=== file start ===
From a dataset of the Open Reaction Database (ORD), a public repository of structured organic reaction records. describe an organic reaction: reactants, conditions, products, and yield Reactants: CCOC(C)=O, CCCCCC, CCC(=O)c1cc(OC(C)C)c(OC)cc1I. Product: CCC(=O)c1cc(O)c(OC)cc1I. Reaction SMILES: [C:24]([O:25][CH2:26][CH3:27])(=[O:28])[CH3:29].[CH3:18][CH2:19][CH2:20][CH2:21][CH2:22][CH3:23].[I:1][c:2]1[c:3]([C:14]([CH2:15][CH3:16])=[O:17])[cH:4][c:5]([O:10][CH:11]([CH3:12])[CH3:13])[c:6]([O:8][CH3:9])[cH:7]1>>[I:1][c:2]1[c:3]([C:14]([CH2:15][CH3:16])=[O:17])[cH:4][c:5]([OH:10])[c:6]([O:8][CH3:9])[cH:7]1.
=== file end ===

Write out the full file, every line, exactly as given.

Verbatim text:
From a dataset of the Open Reaction Database (ORD), a public repository of structured organic reaction records. describe an organic reaction: reactants, conditions, products, and yield Reactants: CCOC(C)=O, CCCCCC, CCC(=O)c1cc(OC(C)C)c(OC)cc1I. Product: CCC(=O)c1cc(O)c(OC)cc1I. Reaction SMILES: [C:24]([O:25][CH2:26][CH3:27])(=[O:28])[CH3:29].[CH3:18][CH2:19][CH2:20][CH2:21][CH2:22][CH3:23].[I:1][c:2]1[c:3]([C:14]([CH2:15][CH3:16])=[O:17])[cH:4][c:5]([O:10][CH:11]([CH3:12])[CH3:13])[c:6]([O:8][CH3:9])[cH:7]1>>[I:1][c:2]1[c:3]([C:14]([CH2:15][CH3:16])=[O:17])[cH:4][c:5]([OH:10])[c:6]([O:8][CH3:9])[cH:7]1.